Tuesday, August 29, 2006

incomparable hope

My grandfather, a gentle Mennonite man who leaves behind six children, twenty-seven grandchildren, and twelve great-grandchildren, passed away unexpectedly last Thursday. I wrote this reflection after his funeral yesterday.

The day before Opa died found me in Luke 9:59-60. Jesus called a young man to follow him. "But he said, Lord, suffer me first to go and bury my father. Jesus said unto him, Let the dead bury their dead: but go thou and preach the kingdom of God." In this Jesus highlighted the present spiritual condition of the people (death) and their urgent need to enter the life Jesus offered them. Nothing was so important that it should stand in the way of that.

At Opa's funeral today I reflected on how much things have changed. We are no longer the dead burying their dead--we are the living, not so much burying the living as gathering on the shore to see them off, to say farewell, to finish up for them their last bit of business on Earth. It is true for whole families, whole communities of believers, and it has been true for millions since the resurrection of Jesus Christ brought the reality of eternal life into our world.

By the graveside we read Scripture and sang "Jesus Loves Me." How powerful is this truth--that when we die we continue to live, and are received into the bosom of One who loves us. How much hope is in that!

The minister took flowers from the bouquet that had been on the casket and gave them to family and friends, anyone who wanted one, so that we could toss them into the grave. And even this moved me to tears. Whereas in the past pagans would bury their dead with cold, lifeless things--money, armour, swords and shields, clothing, things to help them fight their way through the next world--we toss in living things: flowers, symbols of simple, beautiful, created life.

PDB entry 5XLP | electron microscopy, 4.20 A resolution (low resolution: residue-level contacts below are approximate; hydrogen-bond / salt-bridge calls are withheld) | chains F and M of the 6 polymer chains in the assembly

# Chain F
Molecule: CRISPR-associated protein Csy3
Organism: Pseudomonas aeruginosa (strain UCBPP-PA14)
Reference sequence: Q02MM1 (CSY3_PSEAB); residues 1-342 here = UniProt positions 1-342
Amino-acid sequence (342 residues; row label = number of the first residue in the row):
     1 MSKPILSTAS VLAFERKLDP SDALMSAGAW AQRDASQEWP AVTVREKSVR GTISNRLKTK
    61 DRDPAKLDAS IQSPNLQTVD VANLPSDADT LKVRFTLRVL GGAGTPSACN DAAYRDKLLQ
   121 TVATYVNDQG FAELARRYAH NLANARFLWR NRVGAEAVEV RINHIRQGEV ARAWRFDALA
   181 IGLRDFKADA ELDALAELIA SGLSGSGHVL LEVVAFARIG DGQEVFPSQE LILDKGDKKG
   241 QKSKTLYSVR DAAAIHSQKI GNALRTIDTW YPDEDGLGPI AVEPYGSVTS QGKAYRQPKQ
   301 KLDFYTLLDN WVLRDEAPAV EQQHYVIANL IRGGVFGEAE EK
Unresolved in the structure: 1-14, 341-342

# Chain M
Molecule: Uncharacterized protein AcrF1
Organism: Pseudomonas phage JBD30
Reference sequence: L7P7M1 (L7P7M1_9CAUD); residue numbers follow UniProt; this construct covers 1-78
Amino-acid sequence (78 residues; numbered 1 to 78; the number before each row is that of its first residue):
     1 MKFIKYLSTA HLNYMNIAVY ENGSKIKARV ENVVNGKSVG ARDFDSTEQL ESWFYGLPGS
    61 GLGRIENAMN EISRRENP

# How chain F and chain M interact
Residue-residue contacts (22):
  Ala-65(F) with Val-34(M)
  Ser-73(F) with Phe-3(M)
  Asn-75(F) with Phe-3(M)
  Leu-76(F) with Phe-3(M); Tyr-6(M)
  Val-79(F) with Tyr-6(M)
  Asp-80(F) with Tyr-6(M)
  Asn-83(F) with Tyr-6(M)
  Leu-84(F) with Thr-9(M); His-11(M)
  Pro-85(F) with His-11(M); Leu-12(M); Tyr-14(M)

If Jesus had done nothing else for us, I think I would love Him for this: for giving so many generations so much hope, peace, and confidence when faced with death. Jesus alone allows us to cry for ourselves while feeling only gladness for the one who has gone to be with Him. Jesus alone turns the terror and darkness of the grave into something beautiful, though it still causes us to sorrow.

O Death, where is thy victory? O grave, where is thy sting? Gone... washed away by the blood of God's holy Lamb, He who is meek and lowly in heart, He who has gone to prepare a place for us, and promised to receive us to Himself.

4 Comments:

Anonymous Haley Crenwelge said...

I had an Opa. He died when I was about 6 or 7. He was really special to me, too.

12:05 PM  
Anonymous Jeremy Nuñez said...

If only more people, Christians especially, had a less gloomy perspective on death, but recognize the importance of worthwhile living. Good piece.

12:33 PM  
Anonymous Anonymous said...

Praise The lord Sister Rachel, I have found myself using just about evrything you send to minister to someonme. John 17:20 Jesus is praying for all those who will beleive on Him through their word. Please always let that word reign supreme in you as you minister to ohers. God is glorified.
Pastor Daniel Hall

1:40 PM  
Blogger Marie said...

We called my grandfather Opa, too. I wish he had the faith of your Opa.

11:09 PM  

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